My name is Dylan Gottlieb, and I write and teach about the history of American cities and capitalism as an assistant professor at Bentley University. In 2021-2022, my work will be supported by an NEH-Hagley Fellowship on Business, Culture, and Society at the Hagley Library.
My in-progress book manuscript, Yuppies: Wall Street and the Remaking of New York (under contract with Harvard University Press), reveals how the emergence of a new highly-educated class—young urban professionals, or “yuppies”—transformed cities, fostered new forms of work, leisure, and politics, and, ultimately, helped to produce our current age of inequality. In the 1980s, the financial and professional sectors unseated industry at the center of the American economy. This new order gave rise to new kinds of work and a new kind of worker: the yuppie. As they flocked to banks and law firms, yuppies remade white-collar America. They renegotiated middle-class gender roles and family structures. They reshaped daily routines of consumption and fitness. They remade local and national politics. And, as I describe in an article in the Journal of American History, their arrival visited dire consequences on cities, as landlords used arson to drive existing residents from gentrifying neighborhoods. Yuppies, I argue, became the shock troops for a newly-unequal era in American life.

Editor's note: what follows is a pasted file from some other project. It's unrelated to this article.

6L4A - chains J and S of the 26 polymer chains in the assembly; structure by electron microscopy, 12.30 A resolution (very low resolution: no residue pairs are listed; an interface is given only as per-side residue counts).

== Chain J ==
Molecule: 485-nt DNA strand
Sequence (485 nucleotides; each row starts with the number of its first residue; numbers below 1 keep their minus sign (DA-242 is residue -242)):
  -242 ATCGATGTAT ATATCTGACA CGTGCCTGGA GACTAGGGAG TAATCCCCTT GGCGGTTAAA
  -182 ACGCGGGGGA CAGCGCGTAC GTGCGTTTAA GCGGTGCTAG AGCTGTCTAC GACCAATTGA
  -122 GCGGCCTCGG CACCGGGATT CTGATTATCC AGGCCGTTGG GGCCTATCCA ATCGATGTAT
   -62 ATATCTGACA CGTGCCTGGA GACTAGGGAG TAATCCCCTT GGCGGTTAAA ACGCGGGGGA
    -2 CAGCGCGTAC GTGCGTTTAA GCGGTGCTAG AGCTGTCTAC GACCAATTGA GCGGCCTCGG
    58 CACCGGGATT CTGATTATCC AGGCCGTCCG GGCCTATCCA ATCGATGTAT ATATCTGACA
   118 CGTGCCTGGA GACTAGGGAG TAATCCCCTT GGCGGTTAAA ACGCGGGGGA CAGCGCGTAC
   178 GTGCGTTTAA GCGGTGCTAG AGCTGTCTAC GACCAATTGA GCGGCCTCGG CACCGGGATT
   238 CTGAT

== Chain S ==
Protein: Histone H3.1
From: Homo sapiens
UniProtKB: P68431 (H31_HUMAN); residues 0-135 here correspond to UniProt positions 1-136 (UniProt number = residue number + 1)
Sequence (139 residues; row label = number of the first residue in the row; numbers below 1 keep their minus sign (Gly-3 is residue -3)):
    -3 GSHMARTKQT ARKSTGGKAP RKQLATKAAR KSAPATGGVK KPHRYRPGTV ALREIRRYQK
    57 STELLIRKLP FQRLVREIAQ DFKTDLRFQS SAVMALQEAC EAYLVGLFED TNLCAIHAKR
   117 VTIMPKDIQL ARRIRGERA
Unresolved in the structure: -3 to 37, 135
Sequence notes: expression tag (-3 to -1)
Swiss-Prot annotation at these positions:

My dissertation was awarded the 2021 Herman E. Krooss Prize for Best Dissertation in Business History from the Business History Conference. Articles and papers drawn from my dissertation have received the Raymond A. Mohl Award from the Urban History Association and the Catherine Bauer Wurster Prize from the Society of American City and Regional Planning History. In 2019-20, I was a National Fellow at the Jefferson Scholars Foundation at the University of Virginia. My research has also been supported by grants from the American Historical Association, Business History Conference, and the Graduate Fund for Excellence at Temple University.
My writing has been published in the Journal of American History, Enterprise & Society, Journal of Urban History, The Washington Post, Gastronomica: The Journal of Critical Food Studies, Utne Reader, the Encyclopedia of Greater Philadelphia, Gotham, and Public Seminar. A complete list of my publications and presentations can be found on my CV.
I graduated from Vassar College in 2008. In 2013, I received an MA from Temple University, and in 2015, I received an MA from Princeton University. In 2020, I received my PhD from Princeton.
When I'm not working, I can be found playing guitar, baking sourdough bread, or hanging at the playground with my kids, June and Ruth.